PATTY: A birthparent who refuses contact with his or her child is the most distressing situation. My personal belief is that we owe it to our children to be open to a relationship and to give them whatever information they ask for. This may include the identity of the birthfather (and his contact information if we have it). They have the right to know who they are and where they came from, their birth story, the first chapter of their lives.
Adoptees typically search for their mothers first. Birthmothers who initially refuse, but later agree to contact, often describe feeling shock after being found. This is often because being an “unwed mother” might be a long-held secret, and the shameful memories so painful that they have coped by keeping feelings deeply buried. They also anticipate that they’ll be shamed and rejected by their friends and family when the truth comes out. For some mothers who have gone through this, it took years to process these feelings before they were ready for a relationship.
So when a birthparent says “no,” it might not mean never, it might just mean not now. If an adoptee has contact information, I encourage him or her to reach out again after some time has passed, and at some point, also consider searching for siblings and other relatives.
If an agency is involved and will not release information because the birthparent withholds consent, an adoptee might consider contacting a search angel or private investigator, or sign up for registries and DNA matching services. These avenues can help someone discover a sibling, aunt, uncle, or even a grandparent who is open to a relationship.
SECRET SONS & DAUGHTERS: I’ve noticed that terminology can be a real hot button. For example, whether to refer to a mother as “birthmother,” “first mother,” or some other term, and I know there are language challenges for mothers as well. How is that handled in meetings?
PATTY: There are no rules other than people can use whatever terminology works best, whether that is “I placed my child for adoption,” “I relinquished my child,” “birthmother,” “first mother”—whatever works for the person trying to share his or her experience. The goal is to support someone wherever they are in the process.
Our founder, Lee Campbell, considered several names when she was establishing CUB—the first organization to support and advocate for mothers who had lost their children to adoption. This video details the word “birthparents” inspiration and Lee’s thought process as she considered commonly used terms at the time — first, natural, biological, genetic—and then decided on “birthparent, birthmother,” as one word, like grandparent. It was a label she hoped would unite mothers of adoption loss. The rest of the title for what Lee called her “unique band of sisters” came easy after that. Lee adds: “I envisioned us birthmothers ‘united’ in our ‘concern’ about our children, and that’s how “Concerned United Birthparents” fell into place.
SECRET SONS & DAUGHTERS: Tell me a little bit about fathers—did birthfathers attend in those early years, and has their participation changed over the years?
PATTY: Fathers matter, and we have long invited their participation. Our birthfather membership is lower than birthmothers, but we know that many men may not even be aware they have a child, or that the child was given up for adoption. Also, we have heard from fathers who, years after walking away from their partner’s unplanned pregnancy, realize that they feel shame too.
On a separate note, the recent focus on illegal adoption lawsuits filed by Utah attorney Wes Hutchins on behalf of birthfathers whose children were adopted without their knowledge or consent, or under fraudulent circumstances, may encourage even more fathers to come forward. We encourage them to join us.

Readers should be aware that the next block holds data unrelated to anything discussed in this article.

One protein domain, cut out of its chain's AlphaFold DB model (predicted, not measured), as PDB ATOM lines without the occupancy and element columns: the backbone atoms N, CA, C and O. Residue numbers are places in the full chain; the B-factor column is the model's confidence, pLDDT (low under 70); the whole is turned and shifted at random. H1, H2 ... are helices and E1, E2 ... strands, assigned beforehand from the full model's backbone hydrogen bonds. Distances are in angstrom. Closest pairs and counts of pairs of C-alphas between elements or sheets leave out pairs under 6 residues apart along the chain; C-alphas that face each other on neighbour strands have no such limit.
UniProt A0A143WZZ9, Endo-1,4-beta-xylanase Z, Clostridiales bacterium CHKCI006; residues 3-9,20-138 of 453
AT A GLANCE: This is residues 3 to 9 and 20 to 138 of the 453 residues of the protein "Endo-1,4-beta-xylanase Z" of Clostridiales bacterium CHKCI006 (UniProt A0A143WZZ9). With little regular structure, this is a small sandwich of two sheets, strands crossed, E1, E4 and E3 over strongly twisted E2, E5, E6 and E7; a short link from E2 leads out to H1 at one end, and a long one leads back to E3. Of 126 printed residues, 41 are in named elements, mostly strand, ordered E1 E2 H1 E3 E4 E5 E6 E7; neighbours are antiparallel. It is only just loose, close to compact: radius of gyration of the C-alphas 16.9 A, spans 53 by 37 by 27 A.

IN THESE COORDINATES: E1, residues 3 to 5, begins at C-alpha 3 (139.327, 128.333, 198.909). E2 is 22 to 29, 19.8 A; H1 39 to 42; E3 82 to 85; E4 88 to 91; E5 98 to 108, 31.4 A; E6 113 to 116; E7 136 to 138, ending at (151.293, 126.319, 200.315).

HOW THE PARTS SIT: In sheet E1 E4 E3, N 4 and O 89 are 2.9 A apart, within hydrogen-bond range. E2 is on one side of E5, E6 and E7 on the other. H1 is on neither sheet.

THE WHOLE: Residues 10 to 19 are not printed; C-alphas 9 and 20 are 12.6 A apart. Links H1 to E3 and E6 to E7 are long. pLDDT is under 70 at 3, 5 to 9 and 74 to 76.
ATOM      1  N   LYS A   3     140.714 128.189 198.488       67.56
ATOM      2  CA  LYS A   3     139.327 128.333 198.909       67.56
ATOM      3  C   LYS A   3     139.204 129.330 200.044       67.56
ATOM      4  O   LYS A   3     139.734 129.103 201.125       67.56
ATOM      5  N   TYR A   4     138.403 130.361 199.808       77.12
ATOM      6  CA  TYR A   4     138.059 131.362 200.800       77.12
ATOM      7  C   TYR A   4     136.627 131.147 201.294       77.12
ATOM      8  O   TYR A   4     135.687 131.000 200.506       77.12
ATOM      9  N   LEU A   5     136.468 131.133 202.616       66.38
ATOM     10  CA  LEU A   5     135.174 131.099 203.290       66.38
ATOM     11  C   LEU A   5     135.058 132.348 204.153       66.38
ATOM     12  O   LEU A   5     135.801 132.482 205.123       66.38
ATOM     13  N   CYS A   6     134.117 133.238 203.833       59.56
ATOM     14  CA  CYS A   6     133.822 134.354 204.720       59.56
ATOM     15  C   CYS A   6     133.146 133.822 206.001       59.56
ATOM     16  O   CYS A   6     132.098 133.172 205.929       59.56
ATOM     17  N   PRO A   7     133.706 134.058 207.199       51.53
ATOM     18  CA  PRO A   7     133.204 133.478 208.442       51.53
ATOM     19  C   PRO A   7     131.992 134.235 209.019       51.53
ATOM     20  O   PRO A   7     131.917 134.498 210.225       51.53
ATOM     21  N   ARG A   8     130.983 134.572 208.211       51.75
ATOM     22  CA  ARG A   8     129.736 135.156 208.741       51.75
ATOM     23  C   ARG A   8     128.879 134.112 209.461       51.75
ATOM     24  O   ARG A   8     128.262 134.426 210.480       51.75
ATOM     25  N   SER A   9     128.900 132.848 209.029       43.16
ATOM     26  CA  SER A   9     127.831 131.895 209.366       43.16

SECRET SONS & DAUGHTERS: Do meetings also focus on helping adoptees and birthparents search for one another?
PATTY: I joined another group, ALMA (Adoptees Liberty Movement Association) in 1997. I joined CUB in 2001. ALMA is more focused on advising people how to search, and on forwarding open records legislation. In addition, they also maintain a mutual consent registry for birthparents and adult adoptees. While CUB supports these registries and legislative efforts and shares search resources, our primary focus is support and awareness.
SECRET SONS & DAUGHTERS: What geographic areas can someone find a CUB support group and roughly how many people attend a typical meeting?
PATTY: We’ve found that the in person connection is invaluable. It can be very comforting to sit and talk with others who really “get you.” And we have all benefited from hearing how others cope with ongoing searches, rough reunions, rejection, finding a grave, and learning to deal with some family members who suggest we just “get over it” and “move on with our lives.”
Several California cities have active members, including groups in Los Angeles, Orange County, and San Diego north and south groups. In addition to California, there are groups in Boston, Minneapolis, Portland, Washington, D.C. and Lakeland, Fl. The meeting size varies anywhere from 7-20 participants (usually in California). Our meetings in Lakeland, Florida typically have 3-10 people. We also have a younger cohort of birthmoms that meet online via Google Hangouts.
In addition, members who are not close to a local group have found support through our newsletters as well as emails and phone calls with CUB members.
SECRET SONS & DAUGHTERS: Any other in person opportunities, especially for those that don’t live near a CUB group?
PATTY: We host an annual retreat, usually at a hotel near a beach, bay, or a lake so that the environment is ideal for reflection between sessions. The schedule is not packed with multiple sessions that run simultaneously. Instead, we focus on a core program. This year’s conference will be near Tampa, in Safety Harbor, Florida, Oct. 17-19, and feature a panel on Found Adoptees, several experts on an Open Adoption panel geared to younger birthmoms who are contending with open adoptions that closed, and a panel of three (two birthmothers and an adoptee) involved in family preservation work, finding resources and support to enable expectant mothers and fathers to parent their children. We also plan to have a representative from the Philomena Project.
For more information on CUB and upcoming conference details, visit Concerned United Birthparents.